Wittgenstein's Bedrock: What Business Ethicists Do

Delivered to the Transatlantic Business Ethics Conference, Georgetown University, Washington, D.C., September 27, 2002

-- by Ronald Berenbeim


If I have exhausted the justification, I have reached bedrock and my spade is turned,. Then I am inclined to say 'This is simply what I do."

So wrote Wittgenstein about his work as a philosopher. Enron and the stream of cases that have followed in its wake have certain common elements that .confront business ethicists with Wittgenstein's bedrock. Our spade is turned. It is much clearer than it was a year ago what it is that we do.

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We now understand that the development of systems and methods for determining rules of conduct is the essential project of business ethics. Other concerns such as sustainable development and citizenship -- worthy objectives in their own way -- have little meaning in the absence of organizational commitment to principled business decision-making.

Enron, to cite the leading example, made much of its sensitivity to sustainable development issues. The company impressed socially responsible investors with its investment in alternatives to fossil fuels. Its wind energy investment was believed to be a forward-looking effort in this regard. Was wind energy one of the many Enron enterprises promoted by the company's special purpose entities? If it was, we know that "sustainable development" was a flag of convenience for Enron management's real agenda -- distorting earnings, hiding losses, and having ready cash available for personal use.

Enron was also lionized as a model corporate citizen. The company's substantial beneficence to Texas institutions such as the M.D. Anderson Cancer Center and the University of Texas Law School offer eloquent testimony to Enron's public spiritedness.

In the field of Corporate Governance [another one of business ethics' many tributaries] the company had a widely admired board consisting of non business members whose broad experience and expansive vision afforded the public assurance that its interests would always be part of Enron's deliberations. In a stirring address to a 1999 Houston Conference on Corporate Governance, Enron's CEO Ken Lay said that "the most important thing we expect from board members . . . [is] to ensure legal and ethical conduct by the company and everyone in the company." Of course, two Enron directors were the President and Dean respectively of the aforementioned Anderson Cancer Center and the University of Texas Law School. Evidently, Ken Lay's awareness of one of business ethics' most rudimentary concepts -- conflict of interest -- was seriously defective. The same could be said for the directors who accepted contributions to their institutions.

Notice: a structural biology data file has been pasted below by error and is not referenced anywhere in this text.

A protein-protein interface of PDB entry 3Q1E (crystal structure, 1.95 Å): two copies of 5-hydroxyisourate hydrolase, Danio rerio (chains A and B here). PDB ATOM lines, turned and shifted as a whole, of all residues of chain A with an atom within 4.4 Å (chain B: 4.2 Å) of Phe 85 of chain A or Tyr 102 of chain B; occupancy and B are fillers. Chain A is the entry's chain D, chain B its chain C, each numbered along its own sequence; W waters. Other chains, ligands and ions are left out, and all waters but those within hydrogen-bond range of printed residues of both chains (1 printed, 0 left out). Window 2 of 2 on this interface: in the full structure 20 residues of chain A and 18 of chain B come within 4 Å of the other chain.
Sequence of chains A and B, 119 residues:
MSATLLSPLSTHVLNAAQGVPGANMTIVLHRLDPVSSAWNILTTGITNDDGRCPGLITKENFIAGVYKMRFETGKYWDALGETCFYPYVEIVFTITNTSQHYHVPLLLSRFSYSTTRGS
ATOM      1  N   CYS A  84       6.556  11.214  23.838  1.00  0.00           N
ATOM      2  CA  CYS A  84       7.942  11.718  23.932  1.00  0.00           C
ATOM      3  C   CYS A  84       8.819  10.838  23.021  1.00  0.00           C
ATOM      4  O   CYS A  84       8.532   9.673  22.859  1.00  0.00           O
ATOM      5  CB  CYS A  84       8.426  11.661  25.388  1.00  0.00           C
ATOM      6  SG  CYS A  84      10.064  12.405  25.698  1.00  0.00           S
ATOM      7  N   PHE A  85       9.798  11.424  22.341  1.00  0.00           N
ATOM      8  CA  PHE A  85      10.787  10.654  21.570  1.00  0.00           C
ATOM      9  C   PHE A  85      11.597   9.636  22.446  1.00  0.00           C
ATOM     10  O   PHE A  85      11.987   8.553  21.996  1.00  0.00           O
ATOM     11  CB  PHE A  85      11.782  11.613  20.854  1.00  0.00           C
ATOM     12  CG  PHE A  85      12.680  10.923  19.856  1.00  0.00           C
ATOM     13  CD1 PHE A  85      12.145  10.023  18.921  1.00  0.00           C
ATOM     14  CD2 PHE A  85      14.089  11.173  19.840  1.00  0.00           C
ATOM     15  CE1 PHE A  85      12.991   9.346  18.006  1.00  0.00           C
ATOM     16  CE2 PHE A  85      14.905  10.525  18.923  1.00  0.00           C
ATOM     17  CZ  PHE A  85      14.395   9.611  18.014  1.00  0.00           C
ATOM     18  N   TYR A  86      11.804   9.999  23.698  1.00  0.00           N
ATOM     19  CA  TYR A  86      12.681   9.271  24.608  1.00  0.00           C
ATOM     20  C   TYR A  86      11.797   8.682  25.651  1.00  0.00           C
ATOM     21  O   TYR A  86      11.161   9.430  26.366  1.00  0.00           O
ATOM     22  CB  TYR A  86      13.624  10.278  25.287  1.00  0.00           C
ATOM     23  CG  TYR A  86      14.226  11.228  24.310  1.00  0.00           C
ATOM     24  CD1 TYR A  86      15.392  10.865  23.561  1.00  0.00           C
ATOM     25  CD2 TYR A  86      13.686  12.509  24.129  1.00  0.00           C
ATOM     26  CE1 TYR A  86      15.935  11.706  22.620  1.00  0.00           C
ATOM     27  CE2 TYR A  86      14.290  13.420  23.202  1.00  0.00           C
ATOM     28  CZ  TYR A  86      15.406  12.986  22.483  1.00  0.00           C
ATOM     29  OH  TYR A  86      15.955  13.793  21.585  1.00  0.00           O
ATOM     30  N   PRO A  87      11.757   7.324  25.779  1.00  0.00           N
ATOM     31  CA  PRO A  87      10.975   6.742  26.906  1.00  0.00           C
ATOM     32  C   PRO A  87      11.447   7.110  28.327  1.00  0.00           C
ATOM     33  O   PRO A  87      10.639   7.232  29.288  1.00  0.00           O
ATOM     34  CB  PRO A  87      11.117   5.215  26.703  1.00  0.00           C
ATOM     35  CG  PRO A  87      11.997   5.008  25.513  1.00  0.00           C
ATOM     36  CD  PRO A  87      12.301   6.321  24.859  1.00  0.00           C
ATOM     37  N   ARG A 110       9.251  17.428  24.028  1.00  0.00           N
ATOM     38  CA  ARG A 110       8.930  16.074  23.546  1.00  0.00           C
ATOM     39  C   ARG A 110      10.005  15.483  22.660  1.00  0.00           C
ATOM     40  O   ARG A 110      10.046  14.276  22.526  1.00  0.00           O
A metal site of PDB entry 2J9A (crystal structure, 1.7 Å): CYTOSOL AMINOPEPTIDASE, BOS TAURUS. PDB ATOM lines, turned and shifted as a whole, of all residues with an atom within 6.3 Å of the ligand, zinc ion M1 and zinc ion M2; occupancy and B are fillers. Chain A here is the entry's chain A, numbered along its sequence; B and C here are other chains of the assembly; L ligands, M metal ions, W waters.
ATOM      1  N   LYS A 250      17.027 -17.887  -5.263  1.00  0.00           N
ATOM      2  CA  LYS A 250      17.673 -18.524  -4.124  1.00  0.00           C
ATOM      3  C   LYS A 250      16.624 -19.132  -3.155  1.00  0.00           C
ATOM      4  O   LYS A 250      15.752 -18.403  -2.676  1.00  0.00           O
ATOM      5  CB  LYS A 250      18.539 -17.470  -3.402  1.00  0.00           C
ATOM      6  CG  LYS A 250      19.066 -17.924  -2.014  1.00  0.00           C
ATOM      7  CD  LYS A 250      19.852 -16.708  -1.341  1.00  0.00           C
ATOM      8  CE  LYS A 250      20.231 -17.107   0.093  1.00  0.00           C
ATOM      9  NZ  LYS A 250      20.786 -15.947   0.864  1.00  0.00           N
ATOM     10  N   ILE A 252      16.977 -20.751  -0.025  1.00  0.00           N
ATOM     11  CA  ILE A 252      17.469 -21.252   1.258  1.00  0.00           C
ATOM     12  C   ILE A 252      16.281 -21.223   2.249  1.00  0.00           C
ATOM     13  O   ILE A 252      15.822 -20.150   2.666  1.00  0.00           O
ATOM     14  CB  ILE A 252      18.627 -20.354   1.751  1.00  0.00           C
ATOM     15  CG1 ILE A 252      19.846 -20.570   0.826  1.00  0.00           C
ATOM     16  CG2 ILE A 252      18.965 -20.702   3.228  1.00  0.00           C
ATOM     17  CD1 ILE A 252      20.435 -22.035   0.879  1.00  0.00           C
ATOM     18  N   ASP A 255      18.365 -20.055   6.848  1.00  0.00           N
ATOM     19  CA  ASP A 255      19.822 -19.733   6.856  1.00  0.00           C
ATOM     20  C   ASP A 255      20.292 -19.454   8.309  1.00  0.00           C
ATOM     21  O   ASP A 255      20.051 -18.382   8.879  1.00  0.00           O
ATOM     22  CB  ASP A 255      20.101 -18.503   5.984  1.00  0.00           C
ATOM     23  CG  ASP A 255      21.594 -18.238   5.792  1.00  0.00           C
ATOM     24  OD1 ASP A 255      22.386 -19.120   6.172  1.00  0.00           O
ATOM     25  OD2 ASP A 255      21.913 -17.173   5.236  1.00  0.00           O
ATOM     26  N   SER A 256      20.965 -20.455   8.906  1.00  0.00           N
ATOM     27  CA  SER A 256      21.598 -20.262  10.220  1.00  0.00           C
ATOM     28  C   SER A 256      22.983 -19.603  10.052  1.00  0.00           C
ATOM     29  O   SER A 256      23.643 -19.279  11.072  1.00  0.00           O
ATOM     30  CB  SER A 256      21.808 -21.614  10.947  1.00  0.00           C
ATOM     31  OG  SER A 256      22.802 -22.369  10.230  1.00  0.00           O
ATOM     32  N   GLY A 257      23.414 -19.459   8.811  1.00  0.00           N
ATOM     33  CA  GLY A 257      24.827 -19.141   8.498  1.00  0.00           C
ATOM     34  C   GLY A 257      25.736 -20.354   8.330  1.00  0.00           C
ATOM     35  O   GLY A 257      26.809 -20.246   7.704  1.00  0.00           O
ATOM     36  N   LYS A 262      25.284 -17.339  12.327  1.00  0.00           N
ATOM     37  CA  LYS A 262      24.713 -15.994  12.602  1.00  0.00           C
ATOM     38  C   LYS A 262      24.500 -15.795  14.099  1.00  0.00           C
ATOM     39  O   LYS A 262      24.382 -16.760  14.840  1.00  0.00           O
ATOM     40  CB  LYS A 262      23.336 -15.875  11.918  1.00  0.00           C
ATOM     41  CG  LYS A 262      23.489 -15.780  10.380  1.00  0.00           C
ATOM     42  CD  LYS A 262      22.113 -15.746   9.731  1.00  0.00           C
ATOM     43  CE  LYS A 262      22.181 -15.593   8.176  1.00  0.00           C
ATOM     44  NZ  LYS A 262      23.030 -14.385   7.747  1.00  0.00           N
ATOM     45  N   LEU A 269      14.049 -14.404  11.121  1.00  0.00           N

Conflict of interest is not something that you learn in church or on your parents' knees. It is a real concept with some complicated and perhaps even counter-intuitive applications. The same could be said for moral hazard -circumstances that make it difficult for an individual to distinguish between personal and public good. Boards and CEOs failed to recognize the potential for moral hazard in options compensation. And the accounting, law, banking, and brokerage firms whose role it is to insist that their clients avoid conflict of interest and moral hazard situations failed to do so. The result was conflict-ridden boards that readily acceded to managed earnings.

An understanding by boards and CEOs of the need for full transparency and a demand for it from accountants, lawyers, bankers, and security analysts would have resulted in smaller profit claims and more long-term confidence in financial markets. Only an ethically challenged person would fail to recognize that this is not just a fair -- it is an essential one.

Indeed, commenting on what went wrong in the 90s, George Soros has written that "we can identify two specific elements: a decline in professional standards and a dramatic rise in conflict of interest." In Soros' view, lawyers, accountants, auditors, security analysts, corporate officers and bankers allowed the pursuit of profit to trump long-standing professional values. The social principles of which these "values" are an expression are, as Soros puts it, the "anchor" of financial markets.

The third ethics concept -- company developed business conduct standards -- is a much newer phenomenon, but it is essential in global markets that depend significantly on a company's capacity for self-regulation. No laws can successfully deter wrongful conduct without an effective compliance response from business institutions. And no compliance response that does not insist on an extra measure of prudence in company affairs beyond mere legal compliance will be entirely successful.

Since there ought to be widespread agreement on these points, one would think that business ethics would now be accorded new respect as an essential element in business education and practice. Of course, you and I know that this is not so. Enron and related cases have been used to argue that you can't teach business ethics. In all honesty, I must admit in this regard that Jeffrey Skilling would be a severe challenge to whatever pedagogical skills I may have. Recently, business ethics has been derided as little more than a hugely profitable public relations gambit to assure an anxious public and those few board members who care that all is well.